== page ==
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Below is how the status of a registered document can be confirmed by the recipient. Here Party B wants to be assured that what they have is what Party A created at the time they created it. This will also probably be the time that Party B got a copy, typically by download via a web transaction.

Good practice would be that Party A uses another channel to deliver the registration receipt for the document. Party B can then be comfortable that the document is what Party A wanted them to receive and base further decisions upon. It could be a financial statement, annual report, contract or executable program.

Having the receipt with a third party registration service assures Party B that Party A stands by what is in the document and will not retract it without having to give further notice and going through the process again, potentially with a lot of other relying parties.

The document can be confirmed to be exactly what Party A wished Party B to rely on: the document content cannot have been tampered with unless some other party adequately masquerades as Party A.


Below is how commercial-in-confidence information can be registered as would be required to demonstrate 'diligence' in a prior-art patent dispute. Though not necessary, here we show an internal registration server that aggregates registrations from many internal sources. Periodically, it closes its own log segments and files with external registration servers. It operates just like a public registration server but, because it does not follow the 'open declaration' model, it cannot be trusted as much.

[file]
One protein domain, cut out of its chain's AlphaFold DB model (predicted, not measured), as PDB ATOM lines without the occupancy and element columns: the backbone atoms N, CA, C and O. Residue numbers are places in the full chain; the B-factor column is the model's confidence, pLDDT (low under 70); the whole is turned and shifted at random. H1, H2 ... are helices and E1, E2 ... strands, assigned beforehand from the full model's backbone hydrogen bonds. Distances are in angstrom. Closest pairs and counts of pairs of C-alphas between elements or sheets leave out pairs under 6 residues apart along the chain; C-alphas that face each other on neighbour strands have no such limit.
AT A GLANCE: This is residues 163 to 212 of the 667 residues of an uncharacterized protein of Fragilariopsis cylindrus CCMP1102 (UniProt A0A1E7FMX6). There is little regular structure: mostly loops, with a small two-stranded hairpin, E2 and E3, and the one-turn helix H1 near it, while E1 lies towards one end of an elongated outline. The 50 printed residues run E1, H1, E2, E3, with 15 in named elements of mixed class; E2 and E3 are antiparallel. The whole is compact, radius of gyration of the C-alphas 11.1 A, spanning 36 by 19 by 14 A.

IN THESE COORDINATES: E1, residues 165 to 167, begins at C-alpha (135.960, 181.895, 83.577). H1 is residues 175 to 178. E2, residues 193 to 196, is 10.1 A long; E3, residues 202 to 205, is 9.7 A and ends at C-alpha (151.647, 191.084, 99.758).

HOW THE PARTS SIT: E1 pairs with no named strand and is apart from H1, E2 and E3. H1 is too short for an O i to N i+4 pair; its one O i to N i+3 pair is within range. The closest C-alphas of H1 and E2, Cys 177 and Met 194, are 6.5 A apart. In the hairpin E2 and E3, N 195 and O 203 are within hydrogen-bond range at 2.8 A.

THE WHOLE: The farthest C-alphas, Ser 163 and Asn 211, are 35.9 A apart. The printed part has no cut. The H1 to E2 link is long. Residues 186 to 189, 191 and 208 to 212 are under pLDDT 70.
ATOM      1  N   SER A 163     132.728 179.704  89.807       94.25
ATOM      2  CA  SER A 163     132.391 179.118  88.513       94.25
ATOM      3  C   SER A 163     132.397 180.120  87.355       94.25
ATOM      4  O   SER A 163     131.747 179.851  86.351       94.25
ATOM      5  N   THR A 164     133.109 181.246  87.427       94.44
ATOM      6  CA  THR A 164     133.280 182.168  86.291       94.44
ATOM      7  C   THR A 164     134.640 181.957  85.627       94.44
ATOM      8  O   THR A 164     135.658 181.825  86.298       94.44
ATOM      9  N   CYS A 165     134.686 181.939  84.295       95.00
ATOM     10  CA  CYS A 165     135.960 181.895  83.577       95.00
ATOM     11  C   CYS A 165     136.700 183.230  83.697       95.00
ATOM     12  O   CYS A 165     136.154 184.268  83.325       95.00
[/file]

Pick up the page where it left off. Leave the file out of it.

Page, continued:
Whether internal registration server are used or not, all that appears in the public domain is registrations containing digest hashes. Only if the registration source decides to publish the documents in an intelligible fashion will anything concerning the registrations become known.


Below is an example from a laboratory notebook. At the top of the page is printout from a short file securely affixed to the page. The contents of this file were themselves hashed using MD5. The result was written by hand into the lab book. It is easier and less error-prone to print the hash and then securely affix this to the page.

Today, MD5 is deprecated as a hash algorithm. In 1999, when it was used here, no compromises were known. Provided the time and context of use is not in doubt, the evidence shown here should still be robust.

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